Eleven Chattanooga-area venues and events receive Shuttered Venue Operator Grants

Tivoli Foundation, Riverbend Festival, Bessie Smith Cultural Center among biggest recipients

Staff Photo by Matt Hamilton / Executive director Nick Wilkinson, left, and general manager Dave Holscher look over some of the recent updates at the Soldiers and Sailors Memorial Auditorium on Thursday, June 10, 2021. The updates were done while the venue was shut down during the pandemic.

Eleven Chattanooga-area arts-related venues and events have been awarded almost $20 million from the Shuttered Venue Operators Grants provided via the U.S. Small Business Administration.

Like many venues and events across the country, local, regional and state governments forced many of these businesses to close during the COVID-19 pandemic.

The largest awards went to The Tivoli Theatre Foundation, which got $8.5 million, the Tennessee Aquarium, which got about $8 million and the Riverbend Festival, which was granted almost $2 million.

Officials of both the Tivoli Foundation and Riverbend said the money will be used to cover both losses and operating costs in order to move forward.

"It's both really," said Friends of the Festival's Executive Director Mickey McCamish.

"It's money to keep the doors open and as we move forward and book acts [for 2022], you have to pay deposits for the bands."

The Tivoli Theatre Foundation oversees operations of the Tivoli, Memorial Auditorium and the Walker Theatre. Foundation Executive Director Nick Wilkinson said the money "is not even 100% of the money we lost [during the pandemic], but it is a nice way to start making that up and it is why we are able to do what we are doing now, which is hitting the ground running. We are able to hire people back and literally man the events that we have now.

"This has enabled us to get back open and do what the community expects us to do."

The Memorial has already hosted a couple of Broadway shows, symphony performances and musician Carlos Santana, among other events in recent weeks. The Tivoli and its neighbor, The Tivoli Center, will be undergoing significant remodeling after the first of the year.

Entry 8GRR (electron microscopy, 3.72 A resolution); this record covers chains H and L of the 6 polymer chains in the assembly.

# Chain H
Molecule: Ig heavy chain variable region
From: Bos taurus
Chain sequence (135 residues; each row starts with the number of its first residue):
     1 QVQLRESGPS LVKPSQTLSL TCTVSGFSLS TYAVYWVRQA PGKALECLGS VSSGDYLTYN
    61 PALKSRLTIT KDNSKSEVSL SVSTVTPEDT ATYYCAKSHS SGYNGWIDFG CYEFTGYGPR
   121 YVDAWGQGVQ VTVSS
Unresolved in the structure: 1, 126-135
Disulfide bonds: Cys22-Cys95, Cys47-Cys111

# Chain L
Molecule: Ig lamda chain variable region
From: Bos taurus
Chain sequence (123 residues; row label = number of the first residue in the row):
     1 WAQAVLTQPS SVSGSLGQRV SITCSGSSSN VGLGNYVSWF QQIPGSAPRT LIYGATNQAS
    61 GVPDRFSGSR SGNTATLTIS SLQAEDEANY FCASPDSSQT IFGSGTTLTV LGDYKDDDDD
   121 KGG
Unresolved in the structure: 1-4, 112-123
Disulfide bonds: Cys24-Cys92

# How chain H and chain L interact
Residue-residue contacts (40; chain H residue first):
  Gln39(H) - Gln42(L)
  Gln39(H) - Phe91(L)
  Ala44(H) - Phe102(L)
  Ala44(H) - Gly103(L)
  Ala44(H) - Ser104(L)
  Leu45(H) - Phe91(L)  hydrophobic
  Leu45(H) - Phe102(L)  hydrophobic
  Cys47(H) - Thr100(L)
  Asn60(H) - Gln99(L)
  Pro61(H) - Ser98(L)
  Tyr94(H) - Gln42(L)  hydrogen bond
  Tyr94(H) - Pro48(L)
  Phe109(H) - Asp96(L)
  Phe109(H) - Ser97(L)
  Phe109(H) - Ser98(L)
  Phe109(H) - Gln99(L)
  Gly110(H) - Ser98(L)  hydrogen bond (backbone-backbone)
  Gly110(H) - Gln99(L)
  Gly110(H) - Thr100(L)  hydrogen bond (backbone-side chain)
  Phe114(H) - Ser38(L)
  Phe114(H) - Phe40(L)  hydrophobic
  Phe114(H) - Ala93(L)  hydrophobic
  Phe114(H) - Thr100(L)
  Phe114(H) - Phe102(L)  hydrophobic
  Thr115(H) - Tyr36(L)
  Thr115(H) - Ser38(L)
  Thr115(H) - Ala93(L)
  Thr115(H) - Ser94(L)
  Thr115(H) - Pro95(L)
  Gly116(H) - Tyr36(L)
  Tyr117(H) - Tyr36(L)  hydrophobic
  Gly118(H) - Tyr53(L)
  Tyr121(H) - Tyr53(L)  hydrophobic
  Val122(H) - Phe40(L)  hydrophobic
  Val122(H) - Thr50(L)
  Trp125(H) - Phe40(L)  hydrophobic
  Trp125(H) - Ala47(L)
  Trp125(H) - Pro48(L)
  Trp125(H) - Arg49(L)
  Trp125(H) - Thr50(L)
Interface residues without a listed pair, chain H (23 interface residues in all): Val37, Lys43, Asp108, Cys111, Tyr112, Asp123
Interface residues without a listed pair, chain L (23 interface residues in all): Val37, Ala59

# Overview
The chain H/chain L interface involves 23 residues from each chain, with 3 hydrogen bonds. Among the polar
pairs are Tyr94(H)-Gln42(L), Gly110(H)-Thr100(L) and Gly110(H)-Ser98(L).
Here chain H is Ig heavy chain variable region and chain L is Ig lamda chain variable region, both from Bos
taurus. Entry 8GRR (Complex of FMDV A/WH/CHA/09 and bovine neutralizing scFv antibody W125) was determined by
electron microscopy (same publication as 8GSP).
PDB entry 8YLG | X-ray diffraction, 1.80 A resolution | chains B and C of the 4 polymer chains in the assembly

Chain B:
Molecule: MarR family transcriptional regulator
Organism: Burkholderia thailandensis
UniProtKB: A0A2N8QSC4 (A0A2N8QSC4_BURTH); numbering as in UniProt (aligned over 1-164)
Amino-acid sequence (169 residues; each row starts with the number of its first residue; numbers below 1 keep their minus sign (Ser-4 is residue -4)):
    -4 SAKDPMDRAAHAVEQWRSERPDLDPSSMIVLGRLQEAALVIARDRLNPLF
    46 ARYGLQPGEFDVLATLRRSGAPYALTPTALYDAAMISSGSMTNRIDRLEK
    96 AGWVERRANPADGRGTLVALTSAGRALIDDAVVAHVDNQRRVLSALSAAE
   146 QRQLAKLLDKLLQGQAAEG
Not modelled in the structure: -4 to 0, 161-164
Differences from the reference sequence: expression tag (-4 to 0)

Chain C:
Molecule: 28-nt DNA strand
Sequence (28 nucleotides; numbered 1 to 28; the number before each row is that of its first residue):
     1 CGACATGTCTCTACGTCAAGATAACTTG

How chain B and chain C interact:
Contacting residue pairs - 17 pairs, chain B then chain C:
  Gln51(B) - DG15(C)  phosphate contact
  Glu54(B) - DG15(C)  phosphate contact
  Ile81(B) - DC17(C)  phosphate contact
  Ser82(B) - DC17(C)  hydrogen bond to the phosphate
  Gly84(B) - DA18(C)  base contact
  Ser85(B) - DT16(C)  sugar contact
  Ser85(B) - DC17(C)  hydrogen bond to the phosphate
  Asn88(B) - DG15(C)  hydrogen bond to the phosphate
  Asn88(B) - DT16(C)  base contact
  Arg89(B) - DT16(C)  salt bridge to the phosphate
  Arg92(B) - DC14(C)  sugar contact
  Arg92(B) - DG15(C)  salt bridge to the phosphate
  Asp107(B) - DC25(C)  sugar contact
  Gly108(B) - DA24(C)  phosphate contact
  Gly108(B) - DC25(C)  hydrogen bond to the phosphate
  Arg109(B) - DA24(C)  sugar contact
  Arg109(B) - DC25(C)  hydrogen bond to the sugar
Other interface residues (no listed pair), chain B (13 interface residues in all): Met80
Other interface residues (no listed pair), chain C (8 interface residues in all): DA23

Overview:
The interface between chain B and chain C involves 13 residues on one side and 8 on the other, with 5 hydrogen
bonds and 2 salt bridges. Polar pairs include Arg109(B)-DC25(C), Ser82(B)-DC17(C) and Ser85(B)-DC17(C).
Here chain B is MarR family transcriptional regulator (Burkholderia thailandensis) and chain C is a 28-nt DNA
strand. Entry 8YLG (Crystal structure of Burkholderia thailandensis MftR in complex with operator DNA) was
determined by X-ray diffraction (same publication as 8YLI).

Wilkinson said The Tivoli Theatre Foundation lost more than $12 million in revenue from not being able to hold events during the pandemic and it spent another $2 million to keep the buildings operational during that time.

The grant process actually started back in April and had a couple of glitches related to almost 18,000 organizations across the country trying to log on to the Shuttered Venue Operators Grant website to fill out the online application for access to the $16.1 billion in federal funds made available. Applicants could apply for 45% of their losses related to the pandemic minus any money already provided through the federal Payroll Protection Program.

McCamish said the process was involved and complicated, but that Riverbend actually received a little over $1.3 million from the initial process and another $700,000 in supplemental grant money given to events that actually did not happen in 2020 and 2021. Riverbend is scheduled for June 3-5 in 2022.

Other local groups receiving Shuttered Venue Operators Grants money were:

- The Creative Discovery Museum, $702,000.

- The Comedy Catch, $379,000.

- Chattanooga Theatre Centre, $331,000.

- Chattanooga Symphony & Opera, $209,742.

- Alkahast Artists & Attractions Inc., $60,000.

- Bessie Smith Cultural Center, $43,000.

- Contemporary Performing Arts of Chattanooga, $29,146.

- Ensemble Theatre of Chattanooga, $13,000.

Contact Barry Courter at bcourter@timesfreepress.com or 423-757-6354.